Dictionary: PET'TING – PHA-GE-DEN'IC

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PET'TING, ppr.

Fondling; indulging.

PET'TISH, a. [from pet.]

Fretful; peevish; subject to freaks of ill temper. – Creech.


In a pet; with a freak of ill temper.


Fretfulness; petulance; peevishness. – Collier.

PET'TI-TOES, n. [petty and toes.]

The toes or feet of a pig; sometimes used for the human feet in contempt. – Shak.

PET'TO, n. [from L. pectus, the breast.]

The breast; hence, in petto, in secrecy; in reserve. – Chesterfield.

PET'TY, a. [Fr. petit.]

  1. Small; little; trifling; inconsiderable; as, a petty trespass; a petty crime. – Milton.
  2. Inferior; as, a petty prince. – Denham. We usually write petty constable, petty jury, petty larceny, petty treason. [See Petit.]


A small bird of the genus Motacilla, called also beambird found in the north of Europe. – Pennant. The beambird is the spotted fly-catcher, of the genus Muscicapa. – Ed. Encyc.


An herb. – Ainsworth.

PET'U-LANCE, or PET'U-LAN-CY, n. [L. petulantia; Fr. petulance.]

Freakish passion; peevishness; pettishness; sauciness. Peevishness is not precisely synonymous with petulance, the former implying more permanence of a sour, fretful temper; the latter more temporary or capricious irritation. That which looked like pride in some, and petulance for others. – Clarendon. The pride and petulance of youth. – Watts.

PET'U-LANT, a. [L. petulans.]

  1. Saucy; pert or forward with fretfulness or sourness of temper; as, a petulant youth.
  2. Manifesting petulance; proceeding from pettishness; as a petulant demand; a petulant answer.
  3. Wanton; freakish in passion.


With petulance; with saucy pertness.

PE-TUNSE', or PE-TUNTSE', n. [or PE-TUNTZE'. pe-tuns'.]

Porcelain clay so called, need by the Chinese in the manufacture of porcelain or china-ware. It is a variety of feldspar. – Encyc. Cleaveland.

PEUR'MI-CAN, n. [pur'mican.]

Potted beef.

PEW, n. [D. puye; L. podium.]

An inclosed seat in a church. Pews were formerly made square; in modern churches in America they are generally long and narrow, and sometimes called slips.

PEW, v.t.

To furnish with pews. [Little used.] – Ash.

PE'WET, n.

  1. An aquatic fowl, the sea crow or mire crow, of the genus Larus. – Encyc.
  2. The lapwing. – Ainsworth.


A companion. – Bp. Hall.

PEW'TER, n. [It. peltro; Sp. peltre, from which pewter is formed by a change of l into w, as the French change belle into beau. We receive the word from the Norm. peautre.]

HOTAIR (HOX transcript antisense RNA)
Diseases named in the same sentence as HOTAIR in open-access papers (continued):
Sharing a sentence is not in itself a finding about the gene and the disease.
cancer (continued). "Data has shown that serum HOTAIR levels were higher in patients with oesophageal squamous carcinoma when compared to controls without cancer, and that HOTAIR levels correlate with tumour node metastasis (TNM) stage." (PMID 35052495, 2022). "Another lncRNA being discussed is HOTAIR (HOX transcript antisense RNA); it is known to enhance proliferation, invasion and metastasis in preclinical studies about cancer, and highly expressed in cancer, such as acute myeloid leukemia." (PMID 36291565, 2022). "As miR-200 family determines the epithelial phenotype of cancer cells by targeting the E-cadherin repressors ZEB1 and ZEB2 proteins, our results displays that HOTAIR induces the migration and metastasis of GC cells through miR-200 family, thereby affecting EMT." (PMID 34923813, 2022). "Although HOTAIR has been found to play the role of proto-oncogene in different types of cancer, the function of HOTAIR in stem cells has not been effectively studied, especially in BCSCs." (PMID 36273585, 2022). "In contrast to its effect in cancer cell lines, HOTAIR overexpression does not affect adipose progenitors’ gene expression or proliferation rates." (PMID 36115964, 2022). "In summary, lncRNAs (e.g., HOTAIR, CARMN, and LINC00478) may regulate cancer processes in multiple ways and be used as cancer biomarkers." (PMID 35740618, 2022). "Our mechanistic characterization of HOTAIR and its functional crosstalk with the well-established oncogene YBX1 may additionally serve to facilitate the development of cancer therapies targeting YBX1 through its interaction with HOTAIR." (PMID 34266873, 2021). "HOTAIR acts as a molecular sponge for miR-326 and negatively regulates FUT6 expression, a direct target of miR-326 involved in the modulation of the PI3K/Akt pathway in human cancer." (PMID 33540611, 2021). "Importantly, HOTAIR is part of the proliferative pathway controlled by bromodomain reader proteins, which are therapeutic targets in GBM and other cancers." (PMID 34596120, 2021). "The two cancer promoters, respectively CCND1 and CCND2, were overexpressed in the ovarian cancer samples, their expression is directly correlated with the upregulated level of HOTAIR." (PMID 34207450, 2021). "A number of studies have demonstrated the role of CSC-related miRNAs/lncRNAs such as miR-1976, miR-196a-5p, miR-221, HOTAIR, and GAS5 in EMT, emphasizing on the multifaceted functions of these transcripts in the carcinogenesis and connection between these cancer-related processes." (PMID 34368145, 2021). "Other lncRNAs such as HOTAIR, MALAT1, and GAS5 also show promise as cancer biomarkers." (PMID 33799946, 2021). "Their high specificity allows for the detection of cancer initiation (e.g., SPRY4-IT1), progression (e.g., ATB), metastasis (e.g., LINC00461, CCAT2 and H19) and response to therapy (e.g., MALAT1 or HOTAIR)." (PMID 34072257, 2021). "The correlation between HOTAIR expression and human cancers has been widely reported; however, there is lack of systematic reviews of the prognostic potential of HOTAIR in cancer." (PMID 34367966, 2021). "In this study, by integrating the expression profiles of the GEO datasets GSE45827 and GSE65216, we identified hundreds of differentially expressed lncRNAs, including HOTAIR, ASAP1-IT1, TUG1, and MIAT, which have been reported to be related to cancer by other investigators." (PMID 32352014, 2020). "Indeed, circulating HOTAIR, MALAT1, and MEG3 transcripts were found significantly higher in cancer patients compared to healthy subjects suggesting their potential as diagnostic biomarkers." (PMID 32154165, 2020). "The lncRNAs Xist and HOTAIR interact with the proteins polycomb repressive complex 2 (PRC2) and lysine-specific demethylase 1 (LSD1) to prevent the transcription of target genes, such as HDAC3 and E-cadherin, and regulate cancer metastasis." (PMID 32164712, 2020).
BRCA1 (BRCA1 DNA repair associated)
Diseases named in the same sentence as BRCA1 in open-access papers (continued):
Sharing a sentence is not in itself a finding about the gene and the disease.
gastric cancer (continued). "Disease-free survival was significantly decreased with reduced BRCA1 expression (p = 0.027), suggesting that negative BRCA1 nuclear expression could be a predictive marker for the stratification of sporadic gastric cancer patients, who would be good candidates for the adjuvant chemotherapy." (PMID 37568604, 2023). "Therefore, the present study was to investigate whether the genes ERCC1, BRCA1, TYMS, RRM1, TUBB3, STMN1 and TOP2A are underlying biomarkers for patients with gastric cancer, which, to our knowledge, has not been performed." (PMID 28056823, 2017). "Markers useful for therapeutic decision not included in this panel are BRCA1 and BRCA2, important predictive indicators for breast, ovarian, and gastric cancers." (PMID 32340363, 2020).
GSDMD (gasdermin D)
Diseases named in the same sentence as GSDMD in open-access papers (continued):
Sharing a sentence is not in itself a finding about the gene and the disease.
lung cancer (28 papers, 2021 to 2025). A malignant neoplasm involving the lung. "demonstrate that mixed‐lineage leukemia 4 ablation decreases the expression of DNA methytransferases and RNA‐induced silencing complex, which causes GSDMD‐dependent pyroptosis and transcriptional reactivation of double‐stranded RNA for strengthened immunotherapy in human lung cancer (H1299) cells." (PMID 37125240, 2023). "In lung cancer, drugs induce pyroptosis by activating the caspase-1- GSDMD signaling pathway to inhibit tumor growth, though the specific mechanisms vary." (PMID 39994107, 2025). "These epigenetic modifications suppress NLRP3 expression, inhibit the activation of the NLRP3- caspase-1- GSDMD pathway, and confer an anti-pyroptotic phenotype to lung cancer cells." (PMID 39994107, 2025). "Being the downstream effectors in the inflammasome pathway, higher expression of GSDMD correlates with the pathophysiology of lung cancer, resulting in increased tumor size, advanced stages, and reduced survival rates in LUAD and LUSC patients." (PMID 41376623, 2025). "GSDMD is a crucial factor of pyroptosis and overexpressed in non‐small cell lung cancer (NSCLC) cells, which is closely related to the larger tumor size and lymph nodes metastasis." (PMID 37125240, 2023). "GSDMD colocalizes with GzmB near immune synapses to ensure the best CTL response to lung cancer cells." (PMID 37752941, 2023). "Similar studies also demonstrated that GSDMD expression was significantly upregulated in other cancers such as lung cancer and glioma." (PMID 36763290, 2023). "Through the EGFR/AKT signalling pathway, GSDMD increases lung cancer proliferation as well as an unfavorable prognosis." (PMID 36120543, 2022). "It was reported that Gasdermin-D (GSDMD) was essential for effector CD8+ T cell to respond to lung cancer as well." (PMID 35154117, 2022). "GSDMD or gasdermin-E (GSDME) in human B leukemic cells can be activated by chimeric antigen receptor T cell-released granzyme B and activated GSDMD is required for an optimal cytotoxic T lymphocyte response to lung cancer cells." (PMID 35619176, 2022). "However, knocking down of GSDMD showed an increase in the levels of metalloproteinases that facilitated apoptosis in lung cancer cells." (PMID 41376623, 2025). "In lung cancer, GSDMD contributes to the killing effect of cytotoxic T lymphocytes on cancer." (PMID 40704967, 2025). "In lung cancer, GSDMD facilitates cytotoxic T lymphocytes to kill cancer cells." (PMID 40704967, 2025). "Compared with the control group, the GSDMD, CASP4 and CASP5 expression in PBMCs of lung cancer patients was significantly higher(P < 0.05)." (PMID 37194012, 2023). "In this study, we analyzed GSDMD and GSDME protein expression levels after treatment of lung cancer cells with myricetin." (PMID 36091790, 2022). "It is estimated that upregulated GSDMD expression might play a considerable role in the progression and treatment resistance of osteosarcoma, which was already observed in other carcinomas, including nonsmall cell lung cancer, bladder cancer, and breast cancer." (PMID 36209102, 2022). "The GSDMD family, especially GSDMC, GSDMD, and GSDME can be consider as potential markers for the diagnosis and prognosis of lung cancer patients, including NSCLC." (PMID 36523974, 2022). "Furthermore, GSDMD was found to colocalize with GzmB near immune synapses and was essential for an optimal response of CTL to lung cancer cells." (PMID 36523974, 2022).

1. A composition of factitious metal, consisting of tin and lead, or tin, lead and brass, in the proportions of a hundred pounds of tin to fifteen of lead and six of brass. Tin alloyed with small quantities of antimony, copper and bismuth, forms the best pewter. Inferior sorts contain a large proportion of lead. Pewter was formerly in extensive use in domestic utensils or vessels; but being a soft composition and easily melted, is now less used.
  2. Vessels or utensils made of pewter; as plates, dishes, porringers and the like. – Addison.


One whose occupation is to make vessels and utensils of pewter. – Boyle.

PEX'I-TY, n.

The nap of cloth.

PHA'E-TON, n. [Gr. from φαινω, to shine.]

  1. In mythology, the son of Phœbus and Clymene, or of Cephalus and Aurora, that is, the son of light or of the sun. This aspiring youth begged of Phœbus that he would permit him to guide the chariot of the sun, in doing which he manifested want of skill, and being struck with a thunderbolt by Jupiter, he was hurled headlong into the river Po. This fable probably originated in the appearance of a comet with a splendid train, which passed from the sight in the northwest of Italy and Greece.
  2. An open carriage like a chaise, on four wheels, and drawn by two horses.
  3. In ornithology, a genus of fowls; the tropic bird.

PHA-GE-DE'NA, n. [Gr. φαγεδαινα.]

A spreading obstinate ulcer; a canine appetite. – Care.

PHA-GE-DEN'IC, a. [Gr. φαγεδαινικος, from φαγω, to eat.]

Pertaining to phagedena; of the nature and character of phagedena; as, a phagedenic ulcer or medicine. Phagedenic water, is made froin quick lime and corrosive ublimate, and therefore is composed of chlorid of calcium and red oxyd of mercury.


A medicine or application that causes the absorption, or the death and sloughing of fungous flesh. – Encyc. Hooper.